Hammersmith & Chiswick parliamentary candidate: Conservatives

Images: The Conservative Party’s Parliamentary candidate for Hammersmith & Chiswick Andrew Dinsmore; Conservatives logo

“People want to elect their local champion that understands their issues generally”

The 2024 General Election takes place on Thursday 4 July. The Prime Minister, Rishi Sunak, is defending the Conservative Party’s record in government after 14 years in power.

As polling day approaches, The Chiswick Calendar has interviewed the parliamentary candidates for the newly created Chiswick & Hammersmith constituency, which covers most of Chiswick.

There are eight candidates standing for election. Second on the ballot paper is Andrew Dinsmore, who is standing for the Conservatives. Andrew is a criminal barrister and a councillor in Hammersmith & Fulham. He made headlines earlier this year for his role in a petition to the Home Office to ban “zombie” knives in the UK.

The Conservatives have promised if they win the election that flights to Rwanda will take off, sending asylum seekers who have entered the country illegally abroad to be processed. The party wishes to press ahead with this flagship policy which they say will crush the people-smuggling gangs and deter channel crossings, despite charities and human rights organisations raising concerns about Rwanda’s safety and whether the policy itself violates international law.

Other manifesto commitments the Conservatives have made include reforming the planning system to make it easier to build the 1.6 million homes they have pledged to build, adding a cap on migration numbers and reforming the welfare system.

Andrew is fighting the campaign against the backdrop of ominous polling for the Conservatives. His primary opponent is the long-time Labour MP for Hammersmith: Andy Slaughter.

The Chiswick Calendar’s Interview with Andrew Dinsmore – Conservatives

Can you share some examples of how the Tories’ policies have positively impacted people living in Hammersmith & Chiswick over the last few years?

“One of the first policies that comes to mind would be furlough. Furlough was a nationwide success protecting jobs particularly so across Hammersmith & Chiswick which is a very built-up area. Which required quite strict lockdowns.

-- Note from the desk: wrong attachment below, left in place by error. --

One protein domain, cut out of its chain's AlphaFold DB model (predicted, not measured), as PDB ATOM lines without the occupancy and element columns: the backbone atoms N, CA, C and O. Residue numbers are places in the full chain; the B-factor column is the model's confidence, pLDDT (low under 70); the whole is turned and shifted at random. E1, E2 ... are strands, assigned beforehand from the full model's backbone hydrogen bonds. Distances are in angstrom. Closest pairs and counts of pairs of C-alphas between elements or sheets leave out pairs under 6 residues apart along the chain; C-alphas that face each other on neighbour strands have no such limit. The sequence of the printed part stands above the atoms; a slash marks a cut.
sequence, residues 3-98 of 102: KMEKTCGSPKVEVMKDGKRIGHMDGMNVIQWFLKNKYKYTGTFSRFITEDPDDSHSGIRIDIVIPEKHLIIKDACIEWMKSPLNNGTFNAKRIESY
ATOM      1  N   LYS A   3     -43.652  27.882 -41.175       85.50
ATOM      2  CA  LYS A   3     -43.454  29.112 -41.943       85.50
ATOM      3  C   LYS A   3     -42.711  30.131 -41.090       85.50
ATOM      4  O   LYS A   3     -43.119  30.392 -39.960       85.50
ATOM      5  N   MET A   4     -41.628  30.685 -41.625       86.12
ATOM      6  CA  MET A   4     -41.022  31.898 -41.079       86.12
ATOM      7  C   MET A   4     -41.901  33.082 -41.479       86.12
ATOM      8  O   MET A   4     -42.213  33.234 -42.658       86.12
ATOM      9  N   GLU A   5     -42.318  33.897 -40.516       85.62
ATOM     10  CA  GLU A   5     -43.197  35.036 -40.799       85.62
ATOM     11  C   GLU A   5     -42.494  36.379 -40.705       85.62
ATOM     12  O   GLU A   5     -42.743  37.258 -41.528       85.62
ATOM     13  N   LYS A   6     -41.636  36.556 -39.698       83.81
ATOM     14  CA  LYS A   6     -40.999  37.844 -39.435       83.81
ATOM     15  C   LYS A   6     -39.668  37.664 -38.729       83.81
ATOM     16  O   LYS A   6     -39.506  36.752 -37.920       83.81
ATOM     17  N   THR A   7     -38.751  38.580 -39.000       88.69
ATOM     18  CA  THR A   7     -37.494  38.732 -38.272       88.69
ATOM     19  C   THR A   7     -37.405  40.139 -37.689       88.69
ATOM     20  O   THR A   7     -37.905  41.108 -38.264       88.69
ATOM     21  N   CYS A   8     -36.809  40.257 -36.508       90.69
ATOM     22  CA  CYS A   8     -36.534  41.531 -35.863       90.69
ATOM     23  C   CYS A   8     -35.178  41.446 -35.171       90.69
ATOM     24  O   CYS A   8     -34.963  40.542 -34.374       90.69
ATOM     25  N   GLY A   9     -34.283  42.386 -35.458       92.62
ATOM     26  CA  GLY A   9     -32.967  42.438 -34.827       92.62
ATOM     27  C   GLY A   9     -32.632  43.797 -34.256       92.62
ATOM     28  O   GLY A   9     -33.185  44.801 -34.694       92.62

“Another area for future, I think, would be the approach they’re taking for the traffic schemes. I think having a more nationwide input into some of the local traffic schemes would be a huge benefit to Hammersmith & Chiswick, where I think the local councils haven’t got it right.

“And then of course the position on Ukraine has benefitted everybody throughout the UK in terms of the security of the nation and making sure that we were a markedly, a world-leader in the response.”

I see. So specifically onto housing, the Tories have promised to build 1.6 million homes in the next five years if elected. Given previous failures to meet similar targets, how can the Tories ensure they’ll meet this one?

“I think they’ll couple that with a more pragmatic approach to planning. Simplifying the planning system to make it easier for developers to be able to develop.”

What would that look like, reform of the planning system?

“It could be a simplification of the process, I haven’t had the opportunity to look at the detail of how that’s gonna change, it think they’re going to review it. At the moment developments are getting too tangled up in planning committees and we need to make sure that we unlock the potential of the area in terms of better developments.”